The following image shows the problem and should be self-explanatory. The markers on the EQ graph and the markers on the button should point in the same direction.
Thanks for your post!
The markers on the button refer to switching/flipping to the inverted option of the calibration range, this is why they don't match with the direction of the markers in the graph itself.
Thanks for pointing this out, though, perhaps there is something that we can improve in this regard, so I have forwarded your feedback to our team of course :)
Hi Zane. The "Calibration Enabled" button is also a toggle button, and it shows the current state, not the inverted state. The difference is that the Calibration Enabled button has a text caption that clarifies what it means. This is an elementary UX design problem that I see too often. The only time a two-state button should be used is when it is completely unambiguous, which happens when one ore more of the following conditions are met:
The approach you guys are using is the "dynamic caption" approach, which means the text changes or the icon changes when the button is clicked. This is bad UX design because it requires extra mental work from users, as it forces users to read the text. A checkbox with a static text caption is completely unambiguous, all the user needs to worry about is the state of the checkbox. Once users are familiar with the GUI, they don't even need to read the caption, because they already know what "the checkbox near the corner" is for.
Usually two-state switches that don't represent on/off states should be avoided because they are ambiguous. This is the case of the range mode switch in SoundID. For example, a bypass switch works because it means on or off. You can immediately tell what it means by looking at the icon. However, a switch that toggles between "band pass" and "band stop" is not an on/off situation. If the switch was on/off and then had a "band pass" text caption next to it, essentially functioning as a traditional checkbox, when the switch is enabled that would mean "band pass on" and when disabled it would mean "band pass off" (= band stop).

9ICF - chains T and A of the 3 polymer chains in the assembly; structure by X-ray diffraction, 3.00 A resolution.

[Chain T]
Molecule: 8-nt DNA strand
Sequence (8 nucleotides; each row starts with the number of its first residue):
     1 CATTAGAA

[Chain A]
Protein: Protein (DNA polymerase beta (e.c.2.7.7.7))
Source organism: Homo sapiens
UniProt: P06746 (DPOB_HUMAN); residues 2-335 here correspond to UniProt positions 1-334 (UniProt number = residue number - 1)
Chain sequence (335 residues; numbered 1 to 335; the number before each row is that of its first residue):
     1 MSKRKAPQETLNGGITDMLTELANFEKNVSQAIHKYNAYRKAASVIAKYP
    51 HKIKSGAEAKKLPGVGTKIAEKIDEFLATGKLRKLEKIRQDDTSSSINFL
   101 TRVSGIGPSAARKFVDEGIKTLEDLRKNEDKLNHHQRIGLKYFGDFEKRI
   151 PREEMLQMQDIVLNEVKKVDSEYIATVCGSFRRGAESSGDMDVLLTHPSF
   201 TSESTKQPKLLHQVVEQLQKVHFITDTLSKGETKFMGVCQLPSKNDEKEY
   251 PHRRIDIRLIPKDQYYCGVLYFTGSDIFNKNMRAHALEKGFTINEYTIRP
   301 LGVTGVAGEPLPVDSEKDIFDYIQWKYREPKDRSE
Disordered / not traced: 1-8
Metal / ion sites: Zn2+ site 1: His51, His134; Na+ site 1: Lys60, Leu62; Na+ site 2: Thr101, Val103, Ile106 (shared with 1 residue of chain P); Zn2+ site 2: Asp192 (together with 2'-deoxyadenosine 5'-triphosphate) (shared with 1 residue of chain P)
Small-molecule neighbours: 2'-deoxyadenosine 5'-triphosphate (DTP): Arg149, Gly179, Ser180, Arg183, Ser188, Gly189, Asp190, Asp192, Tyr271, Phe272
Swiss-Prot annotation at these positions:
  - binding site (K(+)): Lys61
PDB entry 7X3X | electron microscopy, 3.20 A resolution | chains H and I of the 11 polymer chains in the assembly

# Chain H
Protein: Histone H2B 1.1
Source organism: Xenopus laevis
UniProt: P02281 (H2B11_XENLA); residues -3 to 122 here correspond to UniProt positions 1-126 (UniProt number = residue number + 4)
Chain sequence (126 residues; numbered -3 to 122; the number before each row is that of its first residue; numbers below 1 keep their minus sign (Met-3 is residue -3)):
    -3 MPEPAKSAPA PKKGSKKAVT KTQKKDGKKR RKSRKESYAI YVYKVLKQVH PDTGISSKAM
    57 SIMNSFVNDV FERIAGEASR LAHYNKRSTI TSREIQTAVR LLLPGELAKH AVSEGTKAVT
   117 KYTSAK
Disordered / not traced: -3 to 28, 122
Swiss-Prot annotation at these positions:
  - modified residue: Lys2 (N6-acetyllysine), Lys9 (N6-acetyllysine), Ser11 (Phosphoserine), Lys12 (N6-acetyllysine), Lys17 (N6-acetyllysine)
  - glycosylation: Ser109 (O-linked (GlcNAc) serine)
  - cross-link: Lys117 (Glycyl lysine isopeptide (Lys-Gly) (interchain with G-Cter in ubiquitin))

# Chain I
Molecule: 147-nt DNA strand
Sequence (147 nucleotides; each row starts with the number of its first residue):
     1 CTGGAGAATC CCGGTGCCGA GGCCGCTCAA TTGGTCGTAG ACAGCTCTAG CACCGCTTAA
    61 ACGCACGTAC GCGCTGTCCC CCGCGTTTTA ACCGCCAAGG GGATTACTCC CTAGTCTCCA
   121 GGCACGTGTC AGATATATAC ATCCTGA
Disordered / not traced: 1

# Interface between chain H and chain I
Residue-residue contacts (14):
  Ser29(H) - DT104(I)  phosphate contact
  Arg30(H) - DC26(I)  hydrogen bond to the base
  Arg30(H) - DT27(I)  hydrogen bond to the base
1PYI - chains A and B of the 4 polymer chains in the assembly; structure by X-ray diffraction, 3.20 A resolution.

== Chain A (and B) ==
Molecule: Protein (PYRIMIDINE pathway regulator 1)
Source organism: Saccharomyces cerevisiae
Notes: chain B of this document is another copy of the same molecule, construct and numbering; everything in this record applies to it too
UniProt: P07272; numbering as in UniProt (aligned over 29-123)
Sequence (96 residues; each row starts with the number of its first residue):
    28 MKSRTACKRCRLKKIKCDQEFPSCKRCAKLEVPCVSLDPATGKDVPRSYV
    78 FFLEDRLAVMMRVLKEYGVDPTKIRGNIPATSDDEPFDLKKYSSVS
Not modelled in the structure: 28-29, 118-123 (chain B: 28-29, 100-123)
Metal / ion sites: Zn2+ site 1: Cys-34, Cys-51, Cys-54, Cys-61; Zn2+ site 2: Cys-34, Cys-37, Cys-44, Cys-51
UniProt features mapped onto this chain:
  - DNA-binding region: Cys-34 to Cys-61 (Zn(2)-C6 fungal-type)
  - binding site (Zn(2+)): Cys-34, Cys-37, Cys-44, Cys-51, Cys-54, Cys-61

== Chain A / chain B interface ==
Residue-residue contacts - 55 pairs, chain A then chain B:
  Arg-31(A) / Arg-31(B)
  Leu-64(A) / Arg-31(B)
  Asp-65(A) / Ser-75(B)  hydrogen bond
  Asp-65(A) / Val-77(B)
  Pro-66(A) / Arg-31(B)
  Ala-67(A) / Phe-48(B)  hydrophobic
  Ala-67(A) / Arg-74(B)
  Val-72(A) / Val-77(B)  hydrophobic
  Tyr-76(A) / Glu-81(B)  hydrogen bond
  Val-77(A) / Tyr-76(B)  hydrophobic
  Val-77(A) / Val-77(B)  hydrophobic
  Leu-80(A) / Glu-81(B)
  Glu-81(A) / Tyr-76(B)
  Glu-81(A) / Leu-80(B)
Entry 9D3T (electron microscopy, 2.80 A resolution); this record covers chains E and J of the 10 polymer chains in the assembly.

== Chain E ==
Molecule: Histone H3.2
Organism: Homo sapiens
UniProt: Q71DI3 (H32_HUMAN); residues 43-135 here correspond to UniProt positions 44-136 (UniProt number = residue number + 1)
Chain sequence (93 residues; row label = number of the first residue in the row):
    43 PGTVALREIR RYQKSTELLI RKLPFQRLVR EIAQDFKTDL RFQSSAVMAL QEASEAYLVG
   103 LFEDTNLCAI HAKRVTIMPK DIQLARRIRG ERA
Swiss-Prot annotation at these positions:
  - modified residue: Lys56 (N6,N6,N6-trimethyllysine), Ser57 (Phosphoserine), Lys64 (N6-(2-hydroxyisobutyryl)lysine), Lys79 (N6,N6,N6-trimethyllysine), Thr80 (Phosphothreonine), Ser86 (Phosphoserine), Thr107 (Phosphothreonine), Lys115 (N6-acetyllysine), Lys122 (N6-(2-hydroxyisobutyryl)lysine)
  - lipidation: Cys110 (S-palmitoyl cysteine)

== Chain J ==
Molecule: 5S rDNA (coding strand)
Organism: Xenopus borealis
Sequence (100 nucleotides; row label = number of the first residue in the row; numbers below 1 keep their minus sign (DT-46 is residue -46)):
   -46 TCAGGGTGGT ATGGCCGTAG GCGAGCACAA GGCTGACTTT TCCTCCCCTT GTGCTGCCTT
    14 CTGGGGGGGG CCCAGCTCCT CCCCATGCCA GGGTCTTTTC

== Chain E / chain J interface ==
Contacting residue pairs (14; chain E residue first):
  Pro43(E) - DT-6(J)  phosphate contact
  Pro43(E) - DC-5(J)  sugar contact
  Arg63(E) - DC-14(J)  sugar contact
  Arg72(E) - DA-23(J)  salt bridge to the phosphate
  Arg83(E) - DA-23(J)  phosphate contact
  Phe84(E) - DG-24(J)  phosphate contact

A switch that shows the two states simultaneously and highlights the active state is the most intuitive implementation. Below is a possible mock-up of what this might look like. Please note, it looks like two buttons but it is actually just one big button with two icons (two separate buttons is worse because it forces users to aim for the correct half of the button each time they need to toggle it). In other words, all your developers would need to do is change the icon of the existing button to fix this. As you can see, this is completely unambiguous.
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